** This quickfix makes Shareaza your default magnet handler. Download this file (magnet2.reg) and double-click it to import the settings into your registry. NOTE: This will only work if you’ve installed Shareaza to it’s default directory (C:\Program Files\Shareaza). If not, you’ll have to manually change the path in the magnet2.reg file.
** Create a new *.txt file on your hard drive, and open it with Notepad. Copy & paste the text below into it.
@=”\”C:\Program Files\shareaza\Shareaza.exe\” \”%1\””
Save it and close it. Now, rename it to magnet2.reg and double-click it. This will import (merge) the necessary registry settings to associate magnet files with Shareaza.
Q: I already had Limewire installed, but then I installed Shareaza (or another) and made it the default magnet handler. How do I switch it back to Limewire?
A: Different P2P magnet-compatible clients (i.e. Limewire and Shareaza - or any other) will want to be the default handler - usually this can be “chosen” during the installation of the P2P client (or on the initial-run).
Depending on your configuration (i.e. P2P software, build numbers, etc.) you may be able to just switch back and forth and make each one the default as needed. If you are unable to select it as ‘default’ when the correct application launches, you can still fix it:
P2P Magnet-handler conflicts:
Each P2P program that is capable of handling magnet links will attempt to be the default magnet handler. If you already have a client such as Shareaza installed, and then you install Limewire, you’ll likely be asked if you’d wish to make Limewire the default handler (but not always). Depending on the P2P program (and in which sequence they were installed), this can often lead to a ‘permanent’ or undoable decision within the Windows registry. If you’ve made a mistake by letting one program handle them (but you now wish for another to do it), again create a magnet2.reg file (or download the existing one and edit it by right-clicking) and change the parameter in the last line:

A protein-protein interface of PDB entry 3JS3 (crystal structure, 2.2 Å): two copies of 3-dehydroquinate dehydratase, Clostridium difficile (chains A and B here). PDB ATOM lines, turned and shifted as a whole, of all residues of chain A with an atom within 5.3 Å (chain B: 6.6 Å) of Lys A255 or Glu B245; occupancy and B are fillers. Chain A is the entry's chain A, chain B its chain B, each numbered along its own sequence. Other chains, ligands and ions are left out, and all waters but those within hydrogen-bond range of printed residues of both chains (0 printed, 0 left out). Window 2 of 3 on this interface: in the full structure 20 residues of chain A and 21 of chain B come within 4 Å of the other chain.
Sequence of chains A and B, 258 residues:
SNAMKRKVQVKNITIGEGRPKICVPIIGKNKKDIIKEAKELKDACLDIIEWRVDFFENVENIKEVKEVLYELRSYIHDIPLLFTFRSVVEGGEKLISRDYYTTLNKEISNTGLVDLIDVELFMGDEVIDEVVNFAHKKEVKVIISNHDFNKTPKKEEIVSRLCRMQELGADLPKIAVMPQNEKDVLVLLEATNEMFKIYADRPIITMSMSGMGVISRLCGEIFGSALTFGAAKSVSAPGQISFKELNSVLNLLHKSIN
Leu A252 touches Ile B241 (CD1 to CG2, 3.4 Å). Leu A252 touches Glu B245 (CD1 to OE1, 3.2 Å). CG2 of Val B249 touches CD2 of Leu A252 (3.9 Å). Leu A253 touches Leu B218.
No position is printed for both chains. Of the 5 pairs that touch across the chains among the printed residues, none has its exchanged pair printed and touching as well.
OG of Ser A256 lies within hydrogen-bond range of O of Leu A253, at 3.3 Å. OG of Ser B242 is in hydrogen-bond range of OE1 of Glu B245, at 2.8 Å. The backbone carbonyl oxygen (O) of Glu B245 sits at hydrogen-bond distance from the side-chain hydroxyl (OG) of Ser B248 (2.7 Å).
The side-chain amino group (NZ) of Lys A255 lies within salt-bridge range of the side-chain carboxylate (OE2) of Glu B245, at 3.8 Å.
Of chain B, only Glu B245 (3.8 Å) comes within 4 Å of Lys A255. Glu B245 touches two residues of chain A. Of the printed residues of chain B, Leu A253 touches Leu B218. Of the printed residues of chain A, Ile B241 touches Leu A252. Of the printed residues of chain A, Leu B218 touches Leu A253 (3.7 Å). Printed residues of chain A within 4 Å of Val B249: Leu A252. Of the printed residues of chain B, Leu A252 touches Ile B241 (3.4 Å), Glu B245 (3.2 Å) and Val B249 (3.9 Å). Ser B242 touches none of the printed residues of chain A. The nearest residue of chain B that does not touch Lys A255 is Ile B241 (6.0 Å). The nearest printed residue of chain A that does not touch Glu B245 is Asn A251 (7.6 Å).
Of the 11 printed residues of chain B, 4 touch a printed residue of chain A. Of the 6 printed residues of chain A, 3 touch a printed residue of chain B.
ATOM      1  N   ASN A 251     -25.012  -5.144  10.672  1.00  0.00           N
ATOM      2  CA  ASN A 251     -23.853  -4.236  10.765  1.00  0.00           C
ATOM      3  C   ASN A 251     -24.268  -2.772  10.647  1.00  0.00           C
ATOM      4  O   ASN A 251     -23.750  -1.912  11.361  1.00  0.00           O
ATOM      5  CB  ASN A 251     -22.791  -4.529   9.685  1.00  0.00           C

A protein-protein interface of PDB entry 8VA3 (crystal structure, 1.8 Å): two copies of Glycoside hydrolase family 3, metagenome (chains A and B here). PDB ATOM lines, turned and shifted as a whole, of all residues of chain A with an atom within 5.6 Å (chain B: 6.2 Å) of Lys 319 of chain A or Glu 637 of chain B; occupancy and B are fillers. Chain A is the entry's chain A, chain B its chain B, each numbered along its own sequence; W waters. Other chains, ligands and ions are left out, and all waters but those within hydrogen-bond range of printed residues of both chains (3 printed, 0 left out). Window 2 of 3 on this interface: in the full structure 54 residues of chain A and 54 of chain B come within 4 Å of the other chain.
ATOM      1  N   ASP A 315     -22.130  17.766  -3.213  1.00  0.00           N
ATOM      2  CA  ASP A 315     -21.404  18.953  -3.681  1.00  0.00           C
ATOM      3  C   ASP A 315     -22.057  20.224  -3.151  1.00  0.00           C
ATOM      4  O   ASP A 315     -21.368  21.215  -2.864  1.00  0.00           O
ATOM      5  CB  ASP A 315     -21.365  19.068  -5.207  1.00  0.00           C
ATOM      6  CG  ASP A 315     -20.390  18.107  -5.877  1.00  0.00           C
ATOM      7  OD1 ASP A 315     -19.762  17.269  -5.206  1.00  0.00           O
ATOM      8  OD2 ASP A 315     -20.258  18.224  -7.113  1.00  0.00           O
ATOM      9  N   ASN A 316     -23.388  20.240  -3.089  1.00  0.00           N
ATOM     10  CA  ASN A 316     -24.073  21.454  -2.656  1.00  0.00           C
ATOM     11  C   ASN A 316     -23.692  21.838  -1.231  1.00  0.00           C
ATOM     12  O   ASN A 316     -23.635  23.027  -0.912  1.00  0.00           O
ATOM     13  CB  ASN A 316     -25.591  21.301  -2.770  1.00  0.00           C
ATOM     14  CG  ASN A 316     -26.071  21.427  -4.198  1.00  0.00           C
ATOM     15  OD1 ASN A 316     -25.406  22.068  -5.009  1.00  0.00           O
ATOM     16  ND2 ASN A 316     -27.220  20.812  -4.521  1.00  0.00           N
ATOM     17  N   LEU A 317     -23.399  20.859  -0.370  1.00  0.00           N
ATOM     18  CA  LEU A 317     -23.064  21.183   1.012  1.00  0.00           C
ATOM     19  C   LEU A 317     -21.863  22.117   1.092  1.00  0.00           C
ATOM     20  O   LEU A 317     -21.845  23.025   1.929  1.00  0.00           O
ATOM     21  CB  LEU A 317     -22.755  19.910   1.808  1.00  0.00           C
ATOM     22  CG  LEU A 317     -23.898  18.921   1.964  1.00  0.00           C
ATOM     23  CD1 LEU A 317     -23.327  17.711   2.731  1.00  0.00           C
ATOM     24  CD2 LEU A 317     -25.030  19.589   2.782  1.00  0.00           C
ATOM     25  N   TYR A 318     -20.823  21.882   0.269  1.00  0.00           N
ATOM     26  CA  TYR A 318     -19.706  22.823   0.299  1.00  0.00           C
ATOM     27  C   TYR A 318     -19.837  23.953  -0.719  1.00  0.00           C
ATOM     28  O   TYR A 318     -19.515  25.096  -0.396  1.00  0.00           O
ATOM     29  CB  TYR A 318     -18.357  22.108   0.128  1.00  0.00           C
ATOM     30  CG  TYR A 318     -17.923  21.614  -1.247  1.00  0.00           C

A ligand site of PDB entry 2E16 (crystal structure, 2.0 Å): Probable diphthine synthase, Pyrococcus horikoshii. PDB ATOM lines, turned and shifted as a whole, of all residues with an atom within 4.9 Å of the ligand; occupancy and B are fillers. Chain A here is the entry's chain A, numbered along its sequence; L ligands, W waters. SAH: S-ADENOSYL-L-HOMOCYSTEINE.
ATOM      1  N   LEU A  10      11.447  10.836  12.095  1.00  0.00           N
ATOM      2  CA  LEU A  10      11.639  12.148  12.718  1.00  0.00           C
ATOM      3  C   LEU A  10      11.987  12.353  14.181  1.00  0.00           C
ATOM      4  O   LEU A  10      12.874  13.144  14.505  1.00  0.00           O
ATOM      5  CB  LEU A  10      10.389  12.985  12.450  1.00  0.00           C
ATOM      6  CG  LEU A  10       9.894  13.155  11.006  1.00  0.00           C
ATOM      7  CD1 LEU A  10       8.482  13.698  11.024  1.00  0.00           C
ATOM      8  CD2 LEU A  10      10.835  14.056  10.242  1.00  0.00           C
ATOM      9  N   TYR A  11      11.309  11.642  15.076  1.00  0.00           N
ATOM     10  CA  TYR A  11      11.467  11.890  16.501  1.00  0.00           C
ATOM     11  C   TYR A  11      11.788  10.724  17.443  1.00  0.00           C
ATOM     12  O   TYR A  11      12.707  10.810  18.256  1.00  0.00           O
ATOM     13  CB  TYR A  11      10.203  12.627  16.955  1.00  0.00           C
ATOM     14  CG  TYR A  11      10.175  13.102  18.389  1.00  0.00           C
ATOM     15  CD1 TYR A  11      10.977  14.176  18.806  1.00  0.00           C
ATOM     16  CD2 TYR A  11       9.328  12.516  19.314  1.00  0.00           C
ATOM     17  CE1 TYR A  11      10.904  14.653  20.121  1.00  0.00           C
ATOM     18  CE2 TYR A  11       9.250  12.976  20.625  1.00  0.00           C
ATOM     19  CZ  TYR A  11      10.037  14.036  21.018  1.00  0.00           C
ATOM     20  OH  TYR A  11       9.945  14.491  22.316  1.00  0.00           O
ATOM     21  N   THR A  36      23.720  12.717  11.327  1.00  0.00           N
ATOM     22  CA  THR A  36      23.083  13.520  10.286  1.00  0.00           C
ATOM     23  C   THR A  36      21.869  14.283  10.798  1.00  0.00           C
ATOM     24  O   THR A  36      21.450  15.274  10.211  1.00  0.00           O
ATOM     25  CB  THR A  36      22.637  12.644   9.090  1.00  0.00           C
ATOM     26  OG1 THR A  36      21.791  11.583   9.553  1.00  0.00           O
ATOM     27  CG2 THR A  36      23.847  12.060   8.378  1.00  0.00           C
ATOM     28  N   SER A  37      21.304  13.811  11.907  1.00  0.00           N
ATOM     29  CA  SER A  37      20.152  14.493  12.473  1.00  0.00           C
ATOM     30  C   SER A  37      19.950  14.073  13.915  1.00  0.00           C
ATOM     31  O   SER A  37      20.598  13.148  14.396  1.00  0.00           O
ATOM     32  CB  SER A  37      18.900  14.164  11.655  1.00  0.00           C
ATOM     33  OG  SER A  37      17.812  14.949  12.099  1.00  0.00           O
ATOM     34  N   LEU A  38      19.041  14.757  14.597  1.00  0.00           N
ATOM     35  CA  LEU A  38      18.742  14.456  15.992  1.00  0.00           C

@=”\”C:\Program Files\shareaza\shareaza.exe\” \”%1\””
If you’d like Limewire to open magnet links, change the last line to:
@=”\”C:\Program Files\Limewire\Limewire.exe\” \”%1\””
Don’t forget to save it, and re-run ‘magnet2.reg’ to merge your new settings. Limewire will now be the new default handler.
NOTE: This assumes that Shareaza or Limewire were installed to the default directory (at C:\Program Files\Shareaza or \Limewire). Again, the parameter can be changed to fit any P2P program that supports magnets (such as Bearshare) - just change to the proper path (i.e. C:\Program Files\Bearshare\Bearshare.exe), pointing it to the proper name / location of the executable P2P program (Bearshare.exe).
NOTE: Uninstalling one of the P2P programs will not necessarily result in another one gaining the rights to being the new “default” magnet handler. This is certainly the case with RevConnect (a Direct Connect client) - after installation, it remains set as the default regardless of what P2P program you install afterwards. So a modification in the Windows registry is the only thing that fixes this. Additionally, there are other ways to alter these settings in the registry (if you’re feeling brave enough to do it yourself) but the above method is by far the simplest method of changing it.
nice work, dude
Thanks! That one was a pain in the butt!
Steve Allan Says:
It’s glad to post my comment on this blog. This information would be useful for the readers, to know how the magnetic links allow the user to download the files directly from P2P file sharing application.
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Always excellent to see people forming together to navigate more ways of easy energy. This planet needs more people like you, great post, look forward to reading more. gracias
rajendra pandey Says:
i would like to know if somebody explains me, does magnetic link downloading is faster or slower
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nice info…but still trying to understand…
Mark karse Says:
Hi everybody, very nice article and grate info.
Taxi To London Heathrow Airport Says:
Good insight . I am wondering why there is nothing about old school Direct Connect- is it dead now? or does it not use so called magnet links?